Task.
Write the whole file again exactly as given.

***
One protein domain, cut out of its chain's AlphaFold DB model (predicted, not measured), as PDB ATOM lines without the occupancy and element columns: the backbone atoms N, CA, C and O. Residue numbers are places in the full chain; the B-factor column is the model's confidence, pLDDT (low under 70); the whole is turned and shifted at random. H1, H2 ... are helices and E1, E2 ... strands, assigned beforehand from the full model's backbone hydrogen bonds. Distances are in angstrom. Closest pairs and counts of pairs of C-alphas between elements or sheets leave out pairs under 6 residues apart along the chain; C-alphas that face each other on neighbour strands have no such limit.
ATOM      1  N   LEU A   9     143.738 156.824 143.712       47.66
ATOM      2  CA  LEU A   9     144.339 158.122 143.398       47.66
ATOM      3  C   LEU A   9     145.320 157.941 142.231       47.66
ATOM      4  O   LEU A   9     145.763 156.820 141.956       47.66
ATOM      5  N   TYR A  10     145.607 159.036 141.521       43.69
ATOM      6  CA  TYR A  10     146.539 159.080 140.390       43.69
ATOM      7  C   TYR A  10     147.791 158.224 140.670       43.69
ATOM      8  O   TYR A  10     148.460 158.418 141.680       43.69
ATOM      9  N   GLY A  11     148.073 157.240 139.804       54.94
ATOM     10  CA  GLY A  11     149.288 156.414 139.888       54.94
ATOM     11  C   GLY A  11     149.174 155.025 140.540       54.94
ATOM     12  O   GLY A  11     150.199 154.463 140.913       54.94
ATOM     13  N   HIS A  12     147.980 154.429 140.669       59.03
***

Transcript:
One protein domain, cut out of its chain's AlphaFold DB model (predicted, not measured), as PDB ATOM lines without the occupancy and element columns: the backbone atoms N, CA, C and O. Residue numbers are places in the full chain; the B-factor column is the model's confidence, pLDDT (low under 70); the whole is turned and shifted at random. H1, H2 ... are helices and E1, E2 ... strands, assigned beforehand from the full model's backbone hydrogen bonds. Distances are in angstrom. Closest pairs and counts of pairs of C-alphas between elements or sheets leave out pairs under 6 residues apart along the chain; C-alphas that face each other on neighbour strands have no such limit.
ATOM      1  N   LEU A   9     143.738 156.824 143.712       47.66
ATOM      2  CA  LEU A   9     144.339 158.122 143.398       47.66
ATOM      3  C   LEU A   9     145.320 157.941 142.231       47.66
ATOM      4  O   LEU A   9     145.763 156.820 141.956       47.66
ATOM      5  N   TYR A  10     145.607 159.036 141.521       43.69
ATOM      6  CA  TYR A  10     146.539 159.080 140.390       43.69
ATOM      7  C   TYR A  10     147.791 158.224 140.670       43.69
ATOM      8  O   TYR A  10     148.460 158.418 141.680       43.69
ATOM      9  N   GLY A  11     148.073 157.240 139.804       54.94
ATOM     10  CA  GLY A  11     149.288 156.414 139.888       54.94
ATOM     11  C   GLY A  11     149.174 155.025 140.540       54.94
ATOM     12  O   GLY A  11     150.199 154.463 140.913       54.94
ATOM     13  N   HIS A  12     147.980 154.429 140.669       59.03